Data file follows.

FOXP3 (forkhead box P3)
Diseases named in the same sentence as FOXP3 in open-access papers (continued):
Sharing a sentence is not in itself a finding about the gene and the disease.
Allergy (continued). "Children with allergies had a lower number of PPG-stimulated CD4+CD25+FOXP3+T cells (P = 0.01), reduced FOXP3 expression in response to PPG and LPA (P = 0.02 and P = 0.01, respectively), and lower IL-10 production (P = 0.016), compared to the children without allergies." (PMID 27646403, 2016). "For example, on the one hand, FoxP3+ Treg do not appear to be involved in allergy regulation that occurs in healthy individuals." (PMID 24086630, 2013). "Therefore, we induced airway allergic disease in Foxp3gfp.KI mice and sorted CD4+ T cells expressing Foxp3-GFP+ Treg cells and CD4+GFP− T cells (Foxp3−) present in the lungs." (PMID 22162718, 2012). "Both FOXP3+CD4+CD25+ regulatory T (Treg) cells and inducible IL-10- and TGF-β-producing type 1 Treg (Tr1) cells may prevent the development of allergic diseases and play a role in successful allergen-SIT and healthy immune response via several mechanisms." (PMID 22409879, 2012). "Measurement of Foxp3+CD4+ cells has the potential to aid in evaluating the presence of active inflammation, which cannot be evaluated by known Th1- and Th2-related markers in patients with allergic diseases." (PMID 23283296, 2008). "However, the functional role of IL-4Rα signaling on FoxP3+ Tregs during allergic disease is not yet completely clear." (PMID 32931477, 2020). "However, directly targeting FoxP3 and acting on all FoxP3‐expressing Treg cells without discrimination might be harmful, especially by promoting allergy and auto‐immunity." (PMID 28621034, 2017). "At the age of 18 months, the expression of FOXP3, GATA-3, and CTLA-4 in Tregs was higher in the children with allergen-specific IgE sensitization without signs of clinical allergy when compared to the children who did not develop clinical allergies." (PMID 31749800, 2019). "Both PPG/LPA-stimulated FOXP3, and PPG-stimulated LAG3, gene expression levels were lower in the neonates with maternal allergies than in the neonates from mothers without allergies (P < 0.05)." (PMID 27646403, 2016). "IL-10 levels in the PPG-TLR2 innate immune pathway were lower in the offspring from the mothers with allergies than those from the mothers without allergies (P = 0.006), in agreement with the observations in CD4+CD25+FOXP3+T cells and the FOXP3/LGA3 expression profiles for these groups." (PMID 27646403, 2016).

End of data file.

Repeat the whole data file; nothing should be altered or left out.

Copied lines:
FOXP3 (forkhead box P3)
Diseases named in the same sentence as FOXP3 in open-access papers (continued):
Sharing a sentence is not in itself a finding about the gene and the disease.
Allergy (continued). "Children with allergies had a lower number of PPG-stimulated CD4+CD25+FOXP3+T cells (P = 0.01), reduced FOXP3 expression in response to PPG and LPA (P = 0.02 and P = 0.01, respectively), and lower IL-10 production (P = 0.016), compared to the children without allergies." (PMID 27646403, 2016). "For example, on the one hand, FoxP3+ Treg do not appear to be involved in allergy regulation that occurs in healthy individuals." (PMID 24086630, 2013). "Therefore, we induced airway allergic disease in Foxp3gfp.KI mice and sorted CD4+ T cells expressing Foxp3-GFP+ Treg cells and CD4+GFP− T cells (Foxp3−) present in the lungs." (PMID 22162718, 2012). "Both FOXP3+CD4+CD25+ regulatory T (Treg) cells and inducible IL-10- and TGF-β-producing type 1 Treg (Tr1) cells may prevent the development of allergic diseases and play a role in successful allergen-SIT and healthy immune response via several mechanisms." (PMID 22409879, 2012). "Measurement of Foxp3+CD4+ cells has the potential to aid in evaluating the presence of active inflammation, which cannot be evaluated by known Th1- and Th2-related markers in patients with allergic diseases." (PMID 23283296, 2008). "However, the functional role of IL-4Rα signaling on FoxP3+ Tregs during allergic disease is not yet completely clear." (PMID 32931477, 2020). "However, directly targeting FoxP3 and acting on all FoxP3‐expressing Treg cells without discrimination might be harmful, especially by promoting allergy and auto‐immunity." (PMID 28621034, 2017). "At the age of 18 months, the expression of FOXP3, GATA-3, and CTLA-4 in Tregs was higher in the children with allergen-specific IgE sensitization without signs of clinical allergy when compared to the children who did not develop clinical allergies." (PMID 31749800, 2019). "Both PPG/LPA-stimulated FOXP3, and PPG-stimulated LAG3, gene expression levels were lower in the neonates with maternal allergies than in the neonates from mothers without allergies (P < 0.05)." (PMID 27646403, 2016). "IL-10 levels in the PPG-TLR2 innate immune pathway were lower in the offspring from the mothers with allergies than those from the mothers without allergies (P = 0.006), in agreement with the observations in CD4+CD25+FOXP3+T cells and the FOXP3/LGA3 expression profiles for these groups." (PMID 27646403, 2016).